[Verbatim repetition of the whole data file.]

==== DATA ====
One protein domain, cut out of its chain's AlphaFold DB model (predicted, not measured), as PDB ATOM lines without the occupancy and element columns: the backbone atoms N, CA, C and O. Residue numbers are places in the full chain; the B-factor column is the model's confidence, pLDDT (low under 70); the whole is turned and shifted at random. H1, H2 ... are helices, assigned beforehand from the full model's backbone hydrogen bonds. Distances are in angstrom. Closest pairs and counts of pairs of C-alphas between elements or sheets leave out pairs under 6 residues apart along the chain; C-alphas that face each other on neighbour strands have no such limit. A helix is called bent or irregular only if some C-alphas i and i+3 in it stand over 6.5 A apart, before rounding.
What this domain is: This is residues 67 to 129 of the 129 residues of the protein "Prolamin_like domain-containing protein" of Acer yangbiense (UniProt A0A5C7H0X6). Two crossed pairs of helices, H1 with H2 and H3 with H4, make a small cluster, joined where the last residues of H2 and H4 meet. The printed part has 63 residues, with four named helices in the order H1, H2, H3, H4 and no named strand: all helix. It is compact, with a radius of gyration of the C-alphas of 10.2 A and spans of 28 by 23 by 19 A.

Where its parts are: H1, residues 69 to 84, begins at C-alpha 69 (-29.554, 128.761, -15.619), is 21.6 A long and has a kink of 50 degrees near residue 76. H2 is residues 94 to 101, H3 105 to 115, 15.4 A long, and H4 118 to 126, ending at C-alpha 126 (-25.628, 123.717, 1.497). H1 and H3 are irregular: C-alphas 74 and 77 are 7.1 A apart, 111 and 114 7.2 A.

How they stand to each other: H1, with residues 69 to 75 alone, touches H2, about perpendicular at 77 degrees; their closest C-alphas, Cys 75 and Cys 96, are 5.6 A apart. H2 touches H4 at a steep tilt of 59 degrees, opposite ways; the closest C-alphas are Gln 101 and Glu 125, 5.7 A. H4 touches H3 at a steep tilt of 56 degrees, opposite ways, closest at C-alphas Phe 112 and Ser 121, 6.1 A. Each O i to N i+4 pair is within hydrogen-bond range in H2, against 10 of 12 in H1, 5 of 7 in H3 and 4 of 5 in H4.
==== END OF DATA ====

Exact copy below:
One protein domain, cut out of its chain's AlphaFold DB model (predicted, not measured), as PDB ATOM lines without the occupancy and element columns: the backbone atoms N, CA, C and O. Residue numbers are places in the full chain; the B-factor column is the model's confidence, pLDDT (low under 70); the whole is turned and shifted at random. H1, H2 ... are helices, assigned beforehand from the full model's backbone hydrogen bonds. Distances are in angstrom. Closest pairs and counts of pairs of C-alphas between elements or sheets leave out pairs under 6 residues apart along the chain; C-alphas that face each other on neighbour strands have no such limit. A helix is called bent or irregular only if some C-alphas i and i+3 in it stand over 6.5 A apart, before rounding.
What this domain is: This is residues 67 to 129 of the 129 residues of the protein "Prolamin_like domain-containing protein" of Acer yangbiense (UniProt A0A5C7H0X6). Two crossed pairs of helices, H1 with H2 and H3 with H4, make a small cluster, joined where the last residues of H2 and H4 meet. The printed part has 63 residues, with four named helices in the order H1, H2, H3, H4 and no named strand: all helix. It is compact, with a radius of gyration of the C-alphas of 10.2 A and spans of 28 by 23 by 19 A.

Where its parts are: H1, residues 69 to 84, begins at C-alpha 69 (-29.554, 128.761, -15.619), is 21.6 A long and has a kink of 50 degrees near residue 76. H2 is residues 94 to 101, H3 105 to 115, 15.4 A long, and H4 118 to 126, ending at C-alpha 126 (-25.628, 123.717, 1.497). H1 and H3 are irregular: C-alphas 74 and 77 are 7.1 A apart, 111 and 114 7.2 A.

How they stand to each other: H1, with residues 69 to 75 alone, touches H2, about perpendicular at 77 degrees; their closest C-alphas, Cys 75 and Cys 96, are 5.6 A apart. H2 touches H4 at a steep tilt of 59 degrees, opposite ways; the closest C-alphas are Gln 101 and Glu 125, 5.7 A. H4 touches H3 at a steep tilt of 56 degrees, opposite ways, closest at C-alphas Phe 112 and Ser 121, 6.1 A. Each O i to N i+4 pair is within hydrogen-bond range in H2, against 10 of 12 in H1, 5 of 7 in H3 and 4 of 5 in H4.